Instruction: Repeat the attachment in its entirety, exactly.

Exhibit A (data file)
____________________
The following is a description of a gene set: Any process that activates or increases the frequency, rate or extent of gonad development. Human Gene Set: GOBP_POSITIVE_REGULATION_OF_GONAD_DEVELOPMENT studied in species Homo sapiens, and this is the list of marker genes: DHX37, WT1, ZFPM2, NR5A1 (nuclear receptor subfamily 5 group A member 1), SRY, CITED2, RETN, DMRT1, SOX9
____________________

The following is a description of a gene set: Any process that activates or increases the frequency, rate or extent of gonad development. Human Gene Set: GOBP_POSITIVE_REGULATION_OF_GONAD_DEVELOPMENT studied in species Homo sapiens, and this is the list of marker genes: DHX37, WT1, ZFPM2, NR5A1 (nuclear receptor subfamily 5 group A member 1), SRY, CITED2, RETN, DMRT1, SOX9